Diabetes is a predictor of death from COVID-19 (2), but hyperglycemia is often observed even in individuals without diabetes with severe COVID-19 (6). Hyperglycemia exerts negative effects on innate immunity, favoring severe infections and increasing mortality from infectious diseases (16). Mechanistically, high glucose modifies the activation of monocyte-macrophages, facilitating SARS-CoV-2 replication, suppressing T-cell responses, and exacerbating lung damage in COVID-19 (17). Hyperglycemia also causes exaggerated myelopoiesis (13) that typically elevates N/L, a feature of severe COVID-19 (16). Such excess myelopoiesis hampers mobilization of HSPCs from the BM to peripheral blood (9), reducing circulating HSPCs (18). Indeed, we found that hyperglycemia was a significant determinant of HSPC levels among COVID-19 patents. Despite the correlation of HSPCs with glucose levels being relatively weak, it was similar to that with age, which is well established. On the other side, the lack of correlation with HbA1c is consistent with the transient nature of COVID-19–associated hyperglycemia (19). The stronger association of HSPCs with inflammatory markers than with organ-damage markers supports that hyperinflammation was responsible for reducing HSPCs. Remarkably, entering HSPCs in the outcome model nullified the prognostic value of N/L, suggesting that the link between N/L and severe COVID-19 may be ascribed to reduced HSPCs.

The strong link between low HSPCs and adverse outcomes relies on their multifaceted role in optimizing hematopoiesis, modulating immune-inflammation, as well as maintaining vascular homeostasis (8). It is therefore not surprising that HSPC derangement contributes to COVID-19 worsening, which has prominent immune-inflammatory and vascular manifestations (20). Our new data are consistent with the interpretation that HSPC reduction mediates part of the effect of hyperglycemia on COVID-19 outcome. The statistical mediation analysis formally supports such a concept, providing a quantitative estimate of the direct and indirect effects.

Although glucocorticoid therapy may confound the association between hyperglycemia and COVID-19 outcomes (21), in-hospital use of glucocorticoids was unlikely to affect our results because we measured FPG and HSPCs upon admission. Additionally, we observed no difference in FPG and HSPC levels between patients who initiated glucocorticoids at home or at the time of hospitalization, ruling out a meaningful confounding.

As a therapeutic implication of our findings, we speculate that the observed benefit of dipeptidyl peptidase 4 inhibitors against COVID-19 progression (22) may rely on their well-known stimulatory effect on circulating progenitors (23).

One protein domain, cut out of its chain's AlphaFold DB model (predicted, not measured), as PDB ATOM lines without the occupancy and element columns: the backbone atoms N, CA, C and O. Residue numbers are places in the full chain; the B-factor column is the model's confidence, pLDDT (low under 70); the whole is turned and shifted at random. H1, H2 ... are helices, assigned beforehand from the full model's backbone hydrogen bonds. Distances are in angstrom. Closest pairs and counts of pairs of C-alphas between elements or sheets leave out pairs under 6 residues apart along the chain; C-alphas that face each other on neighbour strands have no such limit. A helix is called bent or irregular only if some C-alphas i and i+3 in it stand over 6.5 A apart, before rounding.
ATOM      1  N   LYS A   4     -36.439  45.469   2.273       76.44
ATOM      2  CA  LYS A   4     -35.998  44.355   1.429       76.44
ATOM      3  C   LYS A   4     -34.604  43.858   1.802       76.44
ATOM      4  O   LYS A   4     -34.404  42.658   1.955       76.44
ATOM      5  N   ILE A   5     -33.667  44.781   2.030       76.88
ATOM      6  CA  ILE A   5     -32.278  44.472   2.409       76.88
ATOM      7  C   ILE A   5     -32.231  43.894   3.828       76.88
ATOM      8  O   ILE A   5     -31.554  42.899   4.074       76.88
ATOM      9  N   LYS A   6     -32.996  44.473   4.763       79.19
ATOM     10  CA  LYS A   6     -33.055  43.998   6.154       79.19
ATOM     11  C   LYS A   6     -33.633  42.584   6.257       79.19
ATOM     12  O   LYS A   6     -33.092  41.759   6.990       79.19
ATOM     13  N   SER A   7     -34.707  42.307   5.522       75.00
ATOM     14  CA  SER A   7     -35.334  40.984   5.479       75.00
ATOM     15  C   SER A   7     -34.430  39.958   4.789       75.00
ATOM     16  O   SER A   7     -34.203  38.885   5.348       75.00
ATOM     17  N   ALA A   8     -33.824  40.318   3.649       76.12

We finally report that low HSPCs at time of hospitalization for COVID-19 were associated with mortality at 6 months. While the study was underpowered to show an independent effect, we anticipate that reduced HSPCs may play a role in long-COVID. The immune checkpoint PD-L1 appears to be deficient in HSPCs from patients with diabetes (24), and PD-1 overexpression has been related to long-COVID (25). Future studies should therefore evaluate whether the PD-1/PD-L1 axis links HSPC defects to the development of long-COVID.

We acknowledge that we only measured HSPC levels but not their function, including differentiation capacity and skewness. While reduced HSPC levels can reflect alterations in survival and traffic, functional assays would enable a better understanding of HSPCs in COVID-19. In addition, while we quantified HSPC only upon hospitalization, a time-course analysis may reveal more insight along the disease development and progression. Finally, although backed by prior mechanistic studies, a causal relationship cannot be biologically proven with mediation analysis and will require further investigation in vitro and in vivo.

In conclusion, we describe a new pathway whereby metabolic dysregulation reflected by admission hyperglycemia is associated with low circulating HSPCs among COVID-19 patients. Along with other culprits, such a shortage of circulating HSPCs may contribute to the prognostic effect of hyperglycemia on COVID-19 outcome.

This article contains supplementary material online at https://doi.org/10.2337/figshare.18625988.

This article is part of a special article collection available at https://diabetesjournals.org/journals/collection/43/Diabetes-and-COVID-19-Articles.

Funding. Supported by the Department of Medicine, University of Padova (Fondazione CARIPARO, COVIDIMED project) and by the Italian Ministry of Education, University and Research, 2020 PRIN call (202077EYN7).

The study funders were not involved in the design of the study, collection, analysis, and interpretation of data, writing the report, and imposed no restrictions regarding publication.

Duality of Interest. No potential conflicts of interest relevant to this article were reported.

Author Contributions. B.M.B., P.F., J.Z., D.F., R.C., S.M., A.F., and D.B. collected and analyzed data. B.M.B., P.F., A.A., and G.P.F. wrote the manuscript. J.Z., D.F., R.C., A.C., S.M., A.F., M.P., and D.B. revised the manuscript. A.C., A.A., M.P., D.B., and G.P.F. designed the study. All authors approved the final version of the manuscript. G.P.F. is the guarantor of this work and, as such, had full access to all the data in the study and takes responsibility for the integrity of the data and the accuracy of the data analysis.